jalandara bhanda

For the last few months I’ve been experimenting with methods for teaching bhandas. I’ve experimented with asana (standing, hands on thighs, sitting in virasana, downdog, uttanasana), whether to focus on the abdominal motion or the chest wall in uddiyana, whether or not to mention mula bhanda concurrently (because it is involved, but conceptually seems to overload folks while learning), what terms to use for the pelvic floor when teaching mula bhanda, how to describe the “false inbreath” of non-ventillatory chest wall expansion.

Simple is best, of course, but since the point is to direct another person’s attention to the sensations produced for them with muscular actions not commonly felt, much less intentionally induced, points of reference are both crucial and tricky. For my own part, I feel the effects of uddiyana bhanda most acutely between my shoulder blades, in front of my thoracic vertebrae. But for others, this isn’t even on their sensation map; they might feel it between particular ribs. The point is not to feel anything particularly, but to develop refined awareness of what is there for you to feel.

I used to think the best way to approach bhandas was bottom up: mula, uddiyana, then jalandara. Truthfully, I’ve had precious little connection to jalandara. Conceptually, I understand why a “top” on the cooking pot is important. My experience has been lackluster, however.

Until I read a description that added the chest wall expansion of  “false inbreath” to the external action of flexion of the upper cervical vertebrae.  This one little addition lit up the sensation of the lock so that it made sense to me. The idea of  jalandara bhanda is to touch your chin to the notch just above your sternum, not by hunching the shoulders & whilst keeping the front of the chest broad. This is done by rotating the skull & jaw around the top of the cervical vertebrae while keeping the neck long.

What lit up this experience was after engaging jalandara, exhale, close the glottis (like the beginning of a swallow, it prevents air from moving into the chest), and then expand the chest as if to inhale. Indeed, I felt lit from within.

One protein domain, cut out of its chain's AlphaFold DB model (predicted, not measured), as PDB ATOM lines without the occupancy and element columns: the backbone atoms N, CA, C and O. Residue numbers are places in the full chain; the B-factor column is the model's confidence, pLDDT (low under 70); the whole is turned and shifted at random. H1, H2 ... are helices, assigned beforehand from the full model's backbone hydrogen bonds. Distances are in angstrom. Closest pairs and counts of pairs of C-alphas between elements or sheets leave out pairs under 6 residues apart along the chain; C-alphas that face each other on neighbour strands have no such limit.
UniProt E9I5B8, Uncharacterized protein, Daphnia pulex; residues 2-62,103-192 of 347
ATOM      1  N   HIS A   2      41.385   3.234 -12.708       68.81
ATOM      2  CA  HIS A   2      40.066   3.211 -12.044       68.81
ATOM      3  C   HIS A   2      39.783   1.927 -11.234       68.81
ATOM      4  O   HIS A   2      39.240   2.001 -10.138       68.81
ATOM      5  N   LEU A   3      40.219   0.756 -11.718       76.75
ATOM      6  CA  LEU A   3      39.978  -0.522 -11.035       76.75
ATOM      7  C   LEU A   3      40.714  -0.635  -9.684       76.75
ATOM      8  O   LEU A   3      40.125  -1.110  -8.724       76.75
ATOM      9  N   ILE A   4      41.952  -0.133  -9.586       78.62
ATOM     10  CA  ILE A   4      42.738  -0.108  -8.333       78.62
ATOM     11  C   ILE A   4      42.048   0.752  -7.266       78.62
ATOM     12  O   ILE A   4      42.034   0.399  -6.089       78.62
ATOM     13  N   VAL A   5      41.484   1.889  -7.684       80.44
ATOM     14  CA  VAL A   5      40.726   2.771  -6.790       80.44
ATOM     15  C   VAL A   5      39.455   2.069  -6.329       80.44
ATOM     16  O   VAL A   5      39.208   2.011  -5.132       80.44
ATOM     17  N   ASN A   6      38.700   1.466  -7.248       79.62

Because this passively activates the lower bhandas, I’ve decided to use this as an initial forray into bhandas, moving to uddi & finally to mula. Of course, like the yamas & niyamas, we learn about these layers concurrently, it’s only in theory that there’s any seperation. 

What are your experiences with learning the bhandas? Or with teaching? I’d love to hear your bhanda stories!

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3 thoughts on “jalandara bhanda

  1. While practicing bhandas today, I thought it might be useful to also note that because bhandas are methods of storing energy, working with them in concert with yoga pose dissolves energy blocks. These might be in the form of muscular tightness, lack of sensation, discomfort or constriction. As such, where you feel the most sensation will not only be different from where the person next to you feels it, but it will also change over time. Staying aware of your sensations is not only crucial for your safe practice, but also a very subtle way of staying present.

  2. thank you i found that very interesting. i have been wondering about jalandara bhanda, because so far i havent really been able to feel as though i was doing anything different (very unlike mula and uddiyana).
    will try the ‘exhale, close glottis, expand chest’ thing

  3. Dear Christine,
    You are so clear in your articulation of jalandhara bhanda. I am hoping you will share your knowledge about how to most successfully access the mulabhanda and uddiyana bhanda. So far, the best practice I know if is putting my hands on a sticky mat and my feet on a tray and sliding the tray backwards and forwards without bending my knees.
    Blessings,
    Alisa

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